You know what’s happened since then?  Steve Ritchie designed AC/DC.  The limited edition version of Stern’s Metallica machine sold out completely in a matter of hours.  Jersey Jack Pinball was announced, as well as a bunch of indie pinball machine projects.  According to Ars Technica, more arcades are now opening than closing, including Pinball Wizard in my neck of the woods (New Hampshire), a classic arcade featuring nearly 100 pinball machines. Pinball Magazine is at work on its third issue.  Barcades are a thing now.  It may only have been a couple years since the last pinball documentary, but some really significant things have happened to pinball in that time.  That’s exciting!

All these documentaries bring something to the table for pinball, and I recommend all of them.  They have laid down a solid historical foundation.  We’re not going to spend a lot of time on history, that’s been done, and done well. Our film, Shoot Again, is the next chapter in this saga. 

Lorien and Blake were originally only looking at the American side of pinball as indicated by the documentary's sub-title "The Resurgence of Pinball in America". But they have since taken the American reference out, so does that indicate a more globally inclusive look at what's happened and is happening to pinball, or is the focus still very much US-based?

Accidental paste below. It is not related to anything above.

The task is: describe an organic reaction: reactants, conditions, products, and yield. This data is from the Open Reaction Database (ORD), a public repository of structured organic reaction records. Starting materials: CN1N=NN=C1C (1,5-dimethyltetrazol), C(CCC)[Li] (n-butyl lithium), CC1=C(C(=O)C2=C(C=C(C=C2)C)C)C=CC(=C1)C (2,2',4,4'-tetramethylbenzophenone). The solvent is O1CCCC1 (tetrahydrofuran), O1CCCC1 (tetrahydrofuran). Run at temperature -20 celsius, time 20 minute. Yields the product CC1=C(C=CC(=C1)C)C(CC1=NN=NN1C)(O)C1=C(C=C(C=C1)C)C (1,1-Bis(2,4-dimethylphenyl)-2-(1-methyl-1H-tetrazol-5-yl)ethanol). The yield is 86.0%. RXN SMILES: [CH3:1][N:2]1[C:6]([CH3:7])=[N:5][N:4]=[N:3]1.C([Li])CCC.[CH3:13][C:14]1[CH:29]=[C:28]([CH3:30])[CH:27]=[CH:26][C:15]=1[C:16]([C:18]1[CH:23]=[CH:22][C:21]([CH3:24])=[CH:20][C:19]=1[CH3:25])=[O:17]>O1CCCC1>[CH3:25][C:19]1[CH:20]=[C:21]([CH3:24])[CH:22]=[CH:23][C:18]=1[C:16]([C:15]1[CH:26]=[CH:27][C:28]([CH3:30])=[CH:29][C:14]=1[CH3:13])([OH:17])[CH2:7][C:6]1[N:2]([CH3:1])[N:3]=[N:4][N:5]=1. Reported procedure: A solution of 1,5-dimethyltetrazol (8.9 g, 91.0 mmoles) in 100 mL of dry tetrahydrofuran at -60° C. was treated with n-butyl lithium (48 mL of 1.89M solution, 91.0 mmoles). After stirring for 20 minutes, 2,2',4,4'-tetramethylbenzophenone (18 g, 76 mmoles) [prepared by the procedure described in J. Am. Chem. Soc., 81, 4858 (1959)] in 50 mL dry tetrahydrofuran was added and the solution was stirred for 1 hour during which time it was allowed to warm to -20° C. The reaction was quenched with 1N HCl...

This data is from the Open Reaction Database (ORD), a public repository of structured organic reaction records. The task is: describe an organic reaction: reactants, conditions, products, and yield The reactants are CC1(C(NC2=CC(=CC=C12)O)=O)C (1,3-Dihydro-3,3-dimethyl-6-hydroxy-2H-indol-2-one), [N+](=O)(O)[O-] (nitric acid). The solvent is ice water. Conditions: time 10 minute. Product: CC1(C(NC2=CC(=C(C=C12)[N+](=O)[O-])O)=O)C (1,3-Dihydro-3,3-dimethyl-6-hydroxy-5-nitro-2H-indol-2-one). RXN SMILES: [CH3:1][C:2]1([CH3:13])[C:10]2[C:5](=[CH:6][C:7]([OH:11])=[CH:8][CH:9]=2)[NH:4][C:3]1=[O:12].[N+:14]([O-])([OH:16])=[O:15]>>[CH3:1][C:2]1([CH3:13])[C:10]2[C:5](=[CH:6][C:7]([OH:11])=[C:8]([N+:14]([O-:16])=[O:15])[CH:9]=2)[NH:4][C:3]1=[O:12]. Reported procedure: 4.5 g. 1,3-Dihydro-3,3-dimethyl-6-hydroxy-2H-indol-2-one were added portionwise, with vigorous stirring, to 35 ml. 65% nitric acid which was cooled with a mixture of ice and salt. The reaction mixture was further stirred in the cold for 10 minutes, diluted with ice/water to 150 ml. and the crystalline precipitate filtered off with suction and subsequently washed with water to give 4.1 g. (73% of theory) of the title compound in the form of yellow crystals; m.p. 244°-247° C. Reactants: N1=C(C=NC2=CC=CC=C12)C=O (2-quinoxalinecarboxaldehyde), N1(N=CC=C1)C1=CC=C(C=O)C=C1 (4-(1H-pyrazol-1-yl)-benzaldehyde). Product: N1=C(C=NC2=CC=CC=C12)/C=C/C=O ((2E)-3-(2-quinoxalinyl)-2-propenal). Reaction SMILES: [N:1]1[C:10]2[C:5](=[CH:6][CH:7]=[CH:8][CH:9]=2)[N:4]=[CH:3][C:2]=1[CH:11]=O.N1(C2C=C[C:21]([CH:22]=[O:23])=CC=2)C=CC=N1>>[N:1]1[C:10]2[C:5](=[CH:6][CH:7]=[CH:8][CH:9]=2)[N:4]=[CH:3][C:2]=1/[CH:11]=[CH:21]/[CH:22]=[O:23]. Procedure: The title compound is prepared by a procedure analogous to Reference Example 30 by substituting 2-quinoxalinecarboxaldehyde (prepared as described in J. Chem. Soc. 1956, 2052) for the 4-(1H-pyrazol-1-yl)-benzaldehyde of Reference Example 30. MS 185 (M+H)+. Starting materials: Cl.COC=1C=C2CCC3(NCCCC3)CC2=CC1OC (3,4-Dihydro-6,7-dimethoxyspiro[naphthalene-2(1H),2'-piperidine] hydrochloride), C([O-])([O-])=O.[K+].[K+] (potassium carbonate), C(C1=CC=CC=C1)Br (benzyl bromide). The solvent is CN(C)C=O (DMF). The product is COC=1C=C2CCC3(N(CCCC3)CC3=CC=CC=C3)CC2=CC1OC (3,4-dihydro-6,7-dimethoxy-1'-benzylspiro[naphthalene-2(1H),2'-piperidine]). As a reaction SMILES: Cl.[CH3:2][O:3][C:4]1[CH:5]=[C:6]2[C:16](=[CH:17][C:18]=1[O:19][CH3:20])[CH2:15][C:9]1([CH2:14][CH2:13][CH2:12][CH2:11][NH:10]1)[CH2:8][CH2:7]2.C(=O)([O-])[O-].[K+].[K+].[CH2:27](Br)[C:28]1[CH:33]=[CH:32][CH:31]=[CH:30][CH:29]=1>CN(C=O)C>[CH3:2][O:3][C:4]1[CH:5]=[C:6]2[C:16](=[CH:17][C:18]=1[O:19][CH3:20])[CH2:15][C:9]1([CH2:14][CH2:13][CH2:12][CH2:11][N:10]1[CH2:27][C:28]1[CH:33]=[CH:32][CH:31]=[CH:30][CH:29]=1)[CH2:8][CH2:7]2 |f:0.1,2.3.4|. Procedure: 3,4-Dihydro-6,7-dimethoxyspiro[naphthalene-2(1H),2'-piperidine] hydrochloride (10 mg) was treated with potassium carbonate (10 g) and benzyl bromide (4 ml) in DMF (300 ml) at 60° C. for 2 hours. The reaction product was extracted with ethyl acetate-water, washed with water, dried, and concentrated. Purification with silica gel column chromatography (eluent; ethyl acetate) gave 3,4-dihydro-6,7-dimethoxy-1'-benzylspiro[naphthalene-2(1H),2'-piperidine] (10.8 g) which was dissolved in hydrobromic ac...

"Yes, originally we had that as a subtitle in the first poster mock-up, basically because we’re in America, and that’s the situation we know.  But pinball is enjoying similar popularity in other countries. Stern has long maintained that a sizable portion of their machines go overseas.  What’s going on in America, with on-location pinball consolidating to more dedicated venues and the home market heating up, is going on in other countries as well.  I just read an article laying out exactly that scenario in France.

Pinball is and always has been a very American-based industry, so in that sense it is American-focused, but I think it’s a story that is going on globally.  Mind you, just as there are parts of our country where there is no pinball to be found, there are of course countries where pinball is not making much of a comeback – not yet, at least."

Shooting has already started on the documentary taking in locations such as Jersey Jack Pinball and the Silverball Museum, so where are the team in the production process, do they have all the interviews and locations lined-up, and will we see them filming at any upcoming pinball shows?

Lorien told us they are still very much at the beginning of the process. She said, "We kicked off filming back in May, and have those interviews completed as well as a couple others on the schedule coming up.  We started out with an outline of what we wanted to cover, and a list of people we wanted to include.  That’s always subject to change as other opportunities arise or if through the course of investigation we find an important additional angle to cover.  While even a documentary needs to start with a screenplay of sorts, there’s also an element of the story shaping itself as you uncover it.  That’s what makes documentaries so interesting to make."